August 2020

Indigenous Peoples and Human Rights

Thursday, May 5, 2022

North Dakota Supreme Court says Tiger Swan's Standing Rock documents are public records


Photo by Ryan Vizzions


North Dakota Supreme Court says Tiger Swan's Standing Rock documents are public records 

By Brenda Norrell
Censored News

The North Dakota Supreme Court ruled that TigerSwan's documents from Standing Rock are public records. Confirming the ruling of the district court, the high court's ruling means that The Intercept and other news media will be able to obtain the documents.

The high court ruled that a state regulatory committee must comb through the 60,000 documents and remove those associated with trade secrets and litigation.

The lawsuit is a victory for free press. Already leaked documents reveal the names of many Water Protectors who were targeted by TigerSwan at Standing Rock. Those leaked documents also expose infiltrators in the camps who attempted to provoke crimes, as reported by The Intercept.

The current two-year lawsuit comes after the North Dakota regulatory board ruled TigerSwan operated in North Dakota without a license. TigerSwan then turned over the documents, and Energy Transfer sued to keep the documents secret. Energy Transfer, which employed TigerSwan at Standing Rock, is the owner of Dakota Access Pipeline.

TigerSwan's attorney said earlier that Energy Transfer hired TigerSwan, war mercenaries, to coordinate security at Standing Rock in 2016 -- 2017. Internal documents reveal that TigerSwan advised the interagency law enforcement agencies, which included sheriffs' deputies from numerous states, state and local police, and the National Guard.

In related lawsuits, Standing Rock Water Protectors have filed suit, alleging excessive force, after numerous Water Protectors sustained critical injuries from rubber bullets and other projectiles fired by law enforcement.

On Earth Day, Water Protectors appealed a class action civil rights lawsuit as a result of injuries from rubber bullets and other projectiles which they were shot with by law enforcement.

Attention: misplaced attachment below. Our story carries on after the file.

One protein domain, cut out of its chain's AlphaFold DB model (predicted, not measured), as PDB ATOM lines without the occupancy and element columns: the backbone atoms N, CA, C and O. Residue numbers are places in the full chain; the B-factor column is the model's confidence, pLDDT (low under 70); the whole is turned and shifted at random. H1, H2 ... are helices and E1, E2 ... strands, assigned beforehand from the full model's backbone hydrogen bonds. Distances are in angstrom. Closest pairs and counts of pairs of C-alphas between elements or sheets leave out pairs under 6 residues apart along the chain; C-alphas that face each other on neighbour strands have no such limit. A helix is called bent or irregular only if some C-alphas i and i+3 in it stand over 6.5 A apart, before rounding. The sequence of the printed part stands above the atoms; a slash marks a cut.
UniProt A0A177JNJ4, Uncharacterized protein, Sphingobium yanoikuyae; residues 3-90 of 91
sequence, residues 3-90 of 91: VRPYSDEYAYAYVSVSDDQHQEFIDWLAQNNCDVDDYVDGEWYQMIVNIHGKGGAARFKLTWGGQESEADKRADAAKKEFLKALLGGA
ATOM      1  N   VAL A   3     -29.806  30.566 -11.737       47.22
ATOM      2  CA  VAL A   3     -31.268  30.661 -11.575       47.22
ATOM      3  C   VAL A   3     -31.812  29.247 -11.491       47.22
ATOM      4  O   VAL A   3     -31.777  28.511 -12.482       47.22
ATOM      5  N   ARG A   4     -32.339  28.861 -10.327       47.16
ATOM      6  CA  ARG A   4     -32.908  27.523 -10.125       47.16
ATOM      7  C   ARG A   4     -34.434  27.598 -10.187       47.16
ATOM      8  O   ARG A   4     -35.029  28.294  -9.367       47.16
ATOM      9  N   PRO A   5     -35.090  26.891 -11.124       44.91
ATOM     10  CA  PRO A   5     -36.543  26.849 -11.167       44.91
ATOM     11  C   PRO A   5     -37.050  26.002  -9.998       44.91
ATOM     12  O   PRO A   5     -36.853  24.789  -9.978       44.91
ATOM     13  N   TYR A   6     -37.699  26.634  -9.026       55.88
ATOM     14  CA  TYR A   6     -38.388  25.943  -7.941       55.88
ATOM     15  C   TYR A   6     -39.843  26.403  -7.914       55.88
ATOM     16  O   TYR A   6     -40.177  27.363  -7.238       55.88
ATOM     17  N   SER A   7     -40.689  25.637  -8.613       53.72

InForum News Service reports today on the North Dakota Supreme Court decision which makes public TigerSwan spy documents.

"The more than 60,000 pages that make up the TigerSwan documents laid at the center of two parallel lawsuits in North Dakota, which were merged by a district court judge."

"In the first case, Energy Transfer aimed to recover the records from the North Dakota Private Investigation and Security Board by suing the state board and TigerSwan."

"In the second, First Look Institute, publisher of the nonprofit news outlet The Intercept, sued the board to access the records."

"A 2017 report by The Intercept accused the security firm of using military-style tactics against anti-pipeline protesters that included invasive surveillance and a counter-information campaign on social media. The news outlet has sought to access the documents surrendered to the private investigation board since 2020."

Calling it a victory for transparency and free press, Tim Purdon, a Bismarck attorney representing Intercept publisher First Look, called the Supreme Court ruling "a clear victory for citizens of North Dakota who value transparency in government and the importance of the free press."

The decision is "a big win" for open records in the state, said North Dakota Newspaper Association attorney Jack McDonald. The decision "makes it clear that you can’t pick and choose which records are going to be open and which are not," McDonald told InForum News Service.

Still, it is unclear when the TigerSwan documents will be released.

The Supreme Court also ruled in a separate but related lawsuit Thursday that the state private investigation board must comb through each document to make determinations on whether certain information could or should be exempt under state law. For example, the state must withhold documents containing proprietary trade secrets and may withhold documents prepared by an attorney in anticipation of litigation.

The North Dakota Supreme Court's unanimous 15-page decision was penned by Justice Lisa McEvers.

Read the full article at Jamestown Sun by InForum News Service reporters Jeremy Turley and Adam Willis:
Includes the full North Dakota Supreme Court ruling

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